It cleverly reunites Holmes with Irene Adler (Rachel McAdams) - the only woman who ever bested him. There are references to their previous encounter throughout and Rachel McAdams plays her as feisty and sparky yet untrustworthy. As Holmes awakens to find her in his room, the moment her back is turned he quickly checks that his safe is still locked. When offered a glass of wine, he is careful not to drink it. Once bitten....
Jude Law is a real revelation at Dr Watson. He plays the character with style and bravado, taking part in the physical action scenes with great gusto. I had never been impressed by his acting ability before but he displays a good range and a fine talent for comedy. Holmes and Watson bicker like an old married couple and when Mary Morstan (Kelly Reilly) appears on the scene with the distinct intention of getting Watson up the aisle, Holmes is clearly put out at the possibility of losing his old friend and sparring partner.
The pace of the film is brisk and lively with some quick cutting by James Herbert. You never get the chance to be bored, although thankfully it doesn't look like a pop video. I was actually expecting it to be a bit of a mess in the hands of ex Mr Madonna Guy Ritchie. I'd enjoyed 'Lock, stock....' and 'Snatch' but when he moved into the 'big time' with 'Revolver' he seemed out of his depth. When you think about it though, with 'Sherlock Holmes' he returns to the streets of London and a film with a slightly gritty look. I was greatly relieved that he made such a good job of the movie and I can now believe that he is capable of far more than low budget gangster movies.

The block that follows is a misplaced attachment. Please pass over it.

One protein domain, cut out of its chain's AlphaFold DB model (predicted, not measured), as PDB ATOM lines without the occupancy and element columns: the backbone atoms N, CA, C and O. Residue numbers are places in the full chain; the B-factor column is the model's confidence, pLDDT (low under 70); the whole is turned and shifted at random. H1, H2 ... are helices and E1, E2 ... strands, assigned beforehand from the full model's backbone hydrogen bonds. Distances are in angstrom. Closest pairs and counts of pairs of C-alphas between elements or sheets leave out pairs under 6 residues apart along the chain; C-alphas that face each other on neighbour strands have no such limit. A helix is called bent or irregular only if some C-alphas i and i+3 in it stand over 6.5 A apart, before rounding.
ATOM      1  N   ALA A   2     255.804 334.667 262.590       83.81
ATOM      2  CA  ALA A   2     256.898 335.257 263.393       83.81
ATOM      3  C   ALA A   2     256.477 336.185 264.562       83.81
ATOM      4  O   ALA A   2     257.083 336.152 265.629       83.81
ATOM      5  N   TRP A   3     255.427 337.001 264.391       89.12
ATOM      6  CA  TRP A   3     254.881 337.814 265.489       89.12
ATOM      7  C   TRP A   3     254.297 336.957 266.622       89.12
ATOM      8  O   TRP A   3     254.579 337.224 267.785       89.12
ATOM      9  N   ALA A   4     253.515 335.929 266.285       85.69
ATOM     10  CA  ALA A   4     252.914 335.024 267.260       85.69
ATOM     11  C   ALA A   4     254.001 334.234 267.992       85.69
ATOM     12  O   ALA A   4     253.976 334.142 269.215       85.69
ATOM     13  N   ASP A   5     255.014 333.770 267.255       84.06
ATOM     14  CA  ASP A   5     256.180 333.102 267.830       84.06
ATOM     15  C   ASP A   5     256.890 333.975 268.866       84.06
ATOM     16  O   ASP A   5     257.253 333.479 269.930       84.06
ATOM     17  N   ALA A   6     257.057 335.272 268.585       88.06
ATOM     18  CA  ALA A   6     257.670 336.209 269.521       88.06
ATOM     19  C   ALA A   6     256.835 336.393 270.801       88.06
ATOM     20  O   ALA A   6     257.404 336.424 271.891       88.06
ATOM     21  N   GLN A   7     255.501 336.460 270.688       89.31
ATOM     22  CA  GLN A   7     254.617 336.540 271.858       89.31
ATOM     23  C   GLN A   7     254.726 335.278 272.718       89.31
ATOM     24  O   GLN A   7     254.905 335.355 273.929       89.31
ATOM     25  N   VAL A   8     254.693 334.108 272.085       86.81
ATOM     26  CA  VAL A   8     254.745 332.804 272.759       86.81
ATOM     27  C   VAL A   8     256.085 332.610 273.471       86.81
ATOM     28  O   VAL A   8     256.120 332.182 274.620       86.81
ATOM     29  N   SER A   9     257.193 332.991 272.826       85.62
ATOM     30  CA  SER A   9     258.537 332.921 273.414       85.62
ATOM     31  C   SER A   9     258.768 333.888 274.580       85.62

The photography by Philippe Rousselot with its strong use of directional lighting is full of impact. The overall look of the piece captures the feel of the era without the necessity to hide London in a real pea souper. The CGI is very good indeed with some impressive composite shots over the Town, Westminster Bridge and Parliament. We also get to see Tower Bridge under construction as Holmes and Watson pass it in a Hansom cab.
The music by Hans Zimmer provides a real period feel as it emulates the barrel organ that may have been present at the time. Even if you close your eyes, it conjures up images of the late Victorian cobbled streets. It helps to blend in the scenes as a kind of glue to hold the whole enterprise together.
Overall, it's what I'd call 'a right good romp' with an attention holding mix of comedy, thrills, action, tension, cliffhangers - oh and a bit of detection thrown in for good measure. Well, it is Sherlock Holmes after all.
The film leaves us (happily) with the strong hint that there may well be more Sherlock Holmes adventures to follow and I sincerely hope they will continue to be as fresh, imaginative and as much fun as this one.
The clues are there if we can only recognise them for what they are. Once you have removed the impossible, whatever remains, however improbable must be the truth.
Come on Watson, the game's afoot! Not a Deerstalker or magnifying glass in sight!